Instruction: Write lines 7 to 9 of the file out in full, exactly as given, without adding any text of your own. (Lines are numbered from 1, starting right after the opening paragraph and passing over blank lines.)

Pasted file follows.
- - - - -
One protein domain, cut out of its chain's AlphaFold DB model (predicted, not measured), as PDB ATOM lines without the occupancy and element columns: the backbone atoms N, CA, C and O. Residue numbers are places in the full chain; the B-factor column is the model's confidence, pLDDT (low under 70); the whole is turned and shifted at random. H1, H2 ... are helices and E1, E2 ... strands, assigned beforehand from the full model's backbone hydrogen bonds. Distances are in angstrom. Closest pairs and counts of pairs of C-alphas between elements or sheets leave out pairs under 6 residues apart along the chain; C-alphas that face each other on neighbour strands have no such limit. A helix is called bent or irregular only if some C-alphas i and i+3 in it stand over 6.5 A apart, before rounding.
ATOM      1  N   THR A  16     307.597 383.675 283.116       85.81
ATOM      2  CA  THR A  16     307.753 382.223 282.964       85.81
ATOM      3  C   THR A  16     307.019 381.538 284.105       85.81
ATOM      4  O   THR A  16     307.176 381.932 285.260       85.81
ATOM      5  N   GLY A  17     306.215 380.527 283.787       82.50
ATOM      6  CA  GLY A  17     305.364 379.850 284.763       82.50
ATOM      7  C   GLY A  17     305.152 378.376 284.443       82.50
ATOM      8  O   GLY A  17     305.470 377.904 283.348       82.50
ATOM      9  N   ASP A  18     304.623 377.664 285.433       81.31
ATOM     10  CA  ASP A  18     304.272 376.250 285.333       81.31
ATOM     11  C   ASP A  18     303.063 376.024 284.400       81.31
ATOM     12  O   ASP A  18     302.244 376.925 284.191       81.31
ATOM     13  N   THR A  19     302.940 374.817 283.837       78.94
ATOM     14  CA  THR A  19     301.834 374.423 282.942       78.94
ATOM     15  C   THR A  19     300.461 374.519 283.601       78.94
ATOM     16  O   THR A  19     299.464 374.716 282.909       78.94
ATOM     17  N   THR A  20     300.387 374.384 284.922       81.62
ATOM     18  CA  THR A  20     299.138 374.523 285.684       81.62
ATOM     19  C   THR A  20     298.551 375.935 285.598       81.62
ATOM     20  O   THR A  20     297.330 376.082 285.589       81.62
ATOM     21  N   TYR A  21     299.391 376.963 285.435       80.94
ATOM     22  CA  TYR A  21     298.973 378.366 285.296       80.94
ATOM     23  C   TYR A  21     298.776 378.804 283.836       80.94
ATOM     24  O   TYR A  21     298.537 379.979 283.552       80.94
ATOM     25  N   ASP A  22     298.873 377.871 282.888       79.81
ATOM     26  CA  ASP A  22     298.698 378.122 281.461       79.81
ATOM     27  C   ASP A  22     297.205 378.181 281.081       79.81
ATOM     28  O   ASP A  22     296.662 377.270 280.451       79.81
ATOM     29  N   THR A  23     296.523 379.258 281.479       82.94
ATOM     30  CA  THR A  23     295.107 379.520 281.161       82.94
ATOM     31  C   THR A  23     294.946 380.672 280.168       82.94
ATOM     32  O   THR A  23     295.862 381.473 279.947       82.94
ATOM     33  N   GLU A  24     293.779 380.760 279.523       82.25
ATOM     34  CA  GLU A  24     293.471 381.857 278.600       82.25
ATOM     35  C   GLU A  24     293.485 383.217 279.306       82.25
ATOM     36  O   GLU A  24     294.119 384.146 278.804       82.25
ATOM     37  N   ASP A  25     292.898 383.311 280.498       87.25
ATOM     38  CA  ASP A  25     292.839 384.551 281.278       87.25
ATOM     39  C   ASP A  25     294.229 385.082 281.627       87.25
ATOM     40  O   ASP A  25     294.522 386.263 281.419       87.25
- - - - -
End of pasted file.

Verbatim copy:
ATOM      7  C   GLY A  17     305.152 378.376 284.443       82.50
ATOM      8  O   GLY A  17     305.470 377.904 283.348       82.50
ATOM      9  N   ASP A  18     304.623 377.664 285.433       81.31